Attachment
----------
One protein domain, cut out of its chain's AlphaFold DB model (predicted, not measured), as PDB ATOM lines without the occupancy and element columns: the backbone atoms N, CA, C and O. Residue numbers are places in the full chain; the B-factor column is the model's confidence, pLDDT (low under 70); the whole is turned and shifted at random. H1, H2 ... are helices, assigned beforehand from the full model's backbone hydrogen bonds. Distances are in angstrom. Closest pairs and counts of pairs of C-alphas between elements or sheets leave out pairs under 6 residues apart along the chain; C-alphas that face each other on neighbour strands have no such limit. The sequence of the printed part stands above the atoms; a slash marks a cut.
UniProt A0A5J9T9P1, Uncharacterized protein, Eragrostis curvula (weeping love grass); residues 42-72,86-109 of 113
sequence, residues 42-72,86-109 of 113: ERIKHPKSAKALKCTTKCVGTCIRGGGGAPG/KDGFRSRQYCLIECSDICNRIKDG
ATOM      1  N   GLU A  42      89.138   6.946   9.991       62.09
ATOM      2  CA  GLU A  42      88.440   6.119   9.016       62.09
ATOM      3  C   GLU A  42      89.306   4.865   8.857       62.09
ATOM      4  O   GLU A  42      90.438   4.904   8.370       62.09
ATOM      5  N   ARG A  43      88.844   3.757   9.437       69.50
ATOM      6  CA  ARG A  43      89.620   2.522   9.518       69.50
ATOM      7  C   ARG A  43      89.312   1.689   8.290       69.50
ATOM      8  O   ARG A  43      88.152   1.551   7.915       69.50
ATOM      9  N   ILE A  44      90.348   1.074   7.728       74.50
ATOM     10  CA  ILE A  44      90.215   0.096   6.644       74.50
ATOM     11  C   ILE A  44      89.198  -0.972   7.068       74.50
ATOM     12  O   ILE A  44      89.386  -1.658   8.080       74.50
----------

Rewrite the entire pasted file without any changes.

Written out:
One protein domain, cut out of its chain's AlphaFold DB model (predicted, not measured), as PDB ATOM lines without the occupancy and element columns: the backbone atoms N, CA, C and O. Residue numbers are places in the full chain; the B-factor column is the model's confidence, pLDDT (low under 70); the whole is turned and shifted at random. H1, H2 ... are helices, assigned beforehand from the full model's backbone hydrogen bonds. Distances are in angstrom. Closest pairs and counts of pairs of C-alphas between elements or sheets leave out pairs under 6 residues apart along the chain; C-alphas that face each other on neighbour strands have no such limit. The sequence of the printed part stands above the atoms; a slash marks a cut.
UniProt A0A5J9T9P1, Uncharacterized protein, Eragrostis curvula (weeping love grass); residues 42-72,86-109 of 113
sequence, residues 42-72,86-109 of 113: ERIKHPKSAKALKCTTKCVGTCIRGGGGAPG/KDGFRSRQYCLIECSDICNRIKDG
ATOM      1  N   GLU A  42      89.138   6.946   9.991       62.09
ATOM      2  CA  GLU A  42      88.440   6.119   9.016       62.09
ATOM      3  C   GLU A  42      89.306   4.865   8.857       62.09
ATOM      4  O   GLU A  42      90.438   4.904   8.370       62.09
ATOM      5  N   ARG A  43      88.844   3.757   9.437       69.50
ATOM      6  CA  ARG A  43      89.620   2.522   9.518       69.50
ATOM      7  C   ARG A  43      89.312   1.689   8.290       69.50
ATOM      8  O   ARG A  43      88.152   1.551   7.915       69.50
ATOM      9  N   ILE A  44      90.348   1.074   7.728       74.50
ATOM     10  CA  ILE A  44      90.215   0.096   6.644       74.50
ATOM     11  C   ILE A  44      89.198  -0.972   7.068       74.50
ATOM     12  O   ILE A  44      89.386  -1.658   8.080       74.50